Driven by a yen to consolidate its place in the Western camp in a cold war security environment and its poor relations with Arab states like Iran and Syria, Turkey became one of the first states to recognize the state of Israel in the late 1940s. Bilateral relations peaked in the 1990s with the signing of a number of business, intelligence and military agreements. Ankara gave Israeli fighter jets permission to use Turkish air space as training ground and, in turn, gained access to Israeli military technology – including unmanned drones that could be used in the fight against Kurdish militia in the southeast. Meanwhile, Turkish resorts were packed with Israeli tourists.

However, relations have deteriorated rapidly over the past decade. Israel’s 2008 raid on Gaza sparked a fuming reaction from the Islamic-rooted administration of Turkish Prime Minister Recep Tayyip Erdogan. After dressing down Israeli President Shimon Peres at the World Economic Forum in Davos, Switzerland, the Turkish premier went as far as to brand the Jewish state as “the principal threat to peace” in the region.

Relations reached a new low in late May after Israeli commandos raided a Turkish ship leading a Gaza-bound aid flotilla, killing nine Turkish civilians. The two sides, both close American allies, have sought to repair at least some of the damage and Israel earlier this month agreed to cooperate with a UN investigation into the fatal operation. But, though Israel has taken most of the flack for the bloodshed, there are ample signs that the Turkish Justice and Development (AKP) government, which is reportedly close to the NGO that sponsored the flotilla, could have done more to prevent the disaster.

Both incidents however seem to fit into the pattern of Turkey’s “neo-Ottoman” foreign policy realignment. Propelled by growing self-confidence and frustration with EU stonewalling over Turkish membership in the 27-member club, Ankara is increasingly pulling its weight in the lands of the former Ottoman Empire, expanding trade and assuming mediator status in chronic regional disputes. It has impressively fixed most of the damage in its ties with Iraq and Syria, but this diplomatic turnaround has not always sat well with Ankara’s friends in the West. A report in the Financial Times this week said that Washington has warned Ankara that its veto of UN sanctions against Iran, a nuclear wannabe power but also a chief energy provider for Turkey, could cost it its chance to obtain US-made drone aircraft to quell Kurdish guerrillas after the US withdrawal from Iraq at the end of next year.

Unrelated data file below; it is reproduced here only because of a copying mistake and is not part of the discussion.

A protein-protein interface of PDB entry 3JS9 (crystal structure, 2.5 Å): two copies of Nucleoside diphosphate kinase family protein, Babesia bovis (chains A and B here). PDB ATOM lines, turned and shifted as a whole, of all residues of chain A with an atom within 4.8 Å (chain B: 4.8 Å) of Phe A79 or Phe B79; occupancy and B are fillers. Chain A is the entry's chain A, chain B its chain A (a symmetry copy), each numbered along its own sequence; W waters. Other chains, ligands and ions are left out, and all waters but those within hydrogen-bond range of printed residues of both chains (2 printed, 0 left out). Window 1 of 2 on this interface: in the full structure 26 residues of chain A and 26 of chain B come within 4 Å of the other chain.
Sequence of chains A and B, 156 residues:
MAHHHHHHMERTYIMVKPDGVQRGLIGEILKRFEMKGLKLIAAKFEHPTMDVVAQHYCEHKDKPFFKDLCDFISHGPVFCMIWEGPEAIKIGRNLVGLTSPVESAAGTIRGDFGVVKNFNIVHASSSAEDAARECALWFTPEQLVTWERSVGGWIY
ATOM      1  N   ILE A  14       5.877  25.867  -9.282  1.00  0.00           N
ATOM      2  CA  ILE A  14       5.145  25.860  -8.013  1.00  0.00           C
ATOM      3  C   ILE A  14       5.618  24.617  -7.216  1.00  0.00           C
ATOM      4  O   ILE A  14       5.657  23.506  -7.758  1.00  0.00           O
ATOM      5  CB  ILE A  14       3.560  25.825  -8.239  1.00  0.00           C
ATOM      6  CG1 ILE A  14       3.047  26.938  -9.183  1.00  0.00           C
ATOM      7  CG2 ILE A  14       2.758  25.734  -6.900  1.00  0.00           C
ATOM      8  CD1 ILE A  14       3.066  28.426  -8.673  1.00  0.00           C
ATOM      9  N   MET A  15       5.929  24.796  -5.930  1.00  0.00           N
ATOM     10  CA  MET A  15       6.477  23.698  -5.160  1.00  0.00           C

Erdogan’s Israel-bashing may find a sympathetic ear on the Arab street, but he should know that turning his back on Israel and the West is a non-starter. If Turkey is putting on a regional show to impress the US and the EU, it is certainly using the wrong tricks. Breaking ranks with the West over Iran and escalating tensions with Israel will not make Turkey more European.

Turkey veers into the East, clumsily

By Harry van Versendaal

Ankara is increasingly asserting itself in the Middle East but a series of clumsy moves threaten to damage its relationship with the West, the cornerstone of Turkey’s security policy over the past 90 years, analysts warn.

The dramatic deterioration in ties with Israel, a long-time economic and military ally, is seen as emblematic of this trend. Last month Israeli commandos raided a Turkish ship leading an aid flotilla that sought to break the blockade of Gaza. Nine Turks died in the operation. Ankara has threatened to sever diplomatic ties altogether unless Israel offers a public apology and agrees to a UN-led investigation into the incident.

Although Israel has taken most of the flack for the carnage, many analysts agree that Turkey did not do enough to prevent the disaster. “There are indications that the Turkish government rather than stopping the flotilla, had actually – and privately – encouraged it,” Burak Bekdil, an Istanbul-based commentator, told Athens Plus.

“The Turkish government saw in the flotilla a convenient tool to embarrass the [Benjamin] Netanyahu government and bring international attention to the embargo on Gaza,” said Asli Aydintasbas, a columnist for the Turkish Milliyet daily, adding that neither side predicted the magnitude and violence of events.